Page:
Sunday, November 6, 2016

Warbots 8 - Force of Arms by G. Harry Stine

Force of Arms
by G. Harry Stine
Warbots 8
Pinnacle 1990

In the non-apocalyptic, not very different, future, Chinese, Russian, and Japanese troops fight over the availability of prostitutes in a small coastal town.  Enter the Washington Greys, America's elite force of Warbots.

Warbots are - hell, I still don't know.  The term is used to describe all kinds of remote controlled military equipment, from tanks to bird-shaped spy drones.  They are not cyborgs or exoskeletons or mech-suits like the cover copy implies.  Some are mind-controlled remotely, others are controlled in the field with voice commands.  The guy on the cover there I'm assuming is what they call a "jeep", because we weren't confused enough.  They are larger than people but can move through a house, and that's literally all the description we're given.  That is also the only thing the Jeeps do the entire book - walk through a house.  The lavender loincloth does not come into play.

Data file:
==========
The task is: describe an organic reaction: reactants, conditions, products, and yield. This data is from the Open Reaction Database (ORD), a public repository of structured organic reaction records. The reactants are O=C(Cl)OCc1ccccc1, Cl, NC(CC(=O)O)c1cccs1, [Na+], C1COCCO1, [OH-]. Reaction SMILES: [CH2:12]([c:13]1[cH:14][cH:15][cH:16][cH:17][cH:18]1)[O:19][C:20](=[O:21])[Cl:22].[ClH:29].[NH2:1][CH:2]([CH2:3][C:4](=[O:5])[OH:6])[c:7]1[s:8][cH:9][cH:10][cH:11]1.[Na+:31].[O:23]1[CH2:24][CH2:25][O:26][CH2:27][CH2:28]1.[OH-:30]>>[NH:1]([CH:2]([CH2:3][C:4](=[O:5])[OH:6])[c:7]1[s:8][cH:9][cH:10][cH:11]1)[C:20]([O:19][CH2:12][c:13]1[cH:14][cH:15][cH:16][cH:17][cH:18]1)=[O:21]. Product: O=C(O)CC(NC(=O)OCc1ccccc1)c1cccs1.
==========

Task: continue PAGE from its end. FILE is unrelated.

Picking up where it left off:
Love the military but hate violence?  Warbots is the series for you, with exactly one on-page death, by shotgun of all things.  Nothing resembling an action sequence until about 300 pages in, and even then everything happens off page.
"Let's split up.  I'll look for the kidnapped reporter.  Hey, look she's right there!"
"The fighting is all over now.  I killed eight people, by the way."
That's the biggest action scene - less than a page, half of which is describing how a warbot could shoot someone, which it doesn't.

There's another off-page action sequence told in the epilogue, which also wraps up a bunch of romantic angles that didn't exist until then.  Then what fills up more than 350 pages?  Logistics, diplomacy, and jargon-laden dialogue that makes ample use of the eight page glossary at the end.

Lots of female soldiers in the future who seem to only exist for off-page sex and a lovely, patronizing scene of them being left out of a mission because too many "ladies" had been killed.  And in the future, the official military terminology for the Chinese appears to be "Chink", with Mongol being an acceptable substitute.

Army Wives in mirrorshades.

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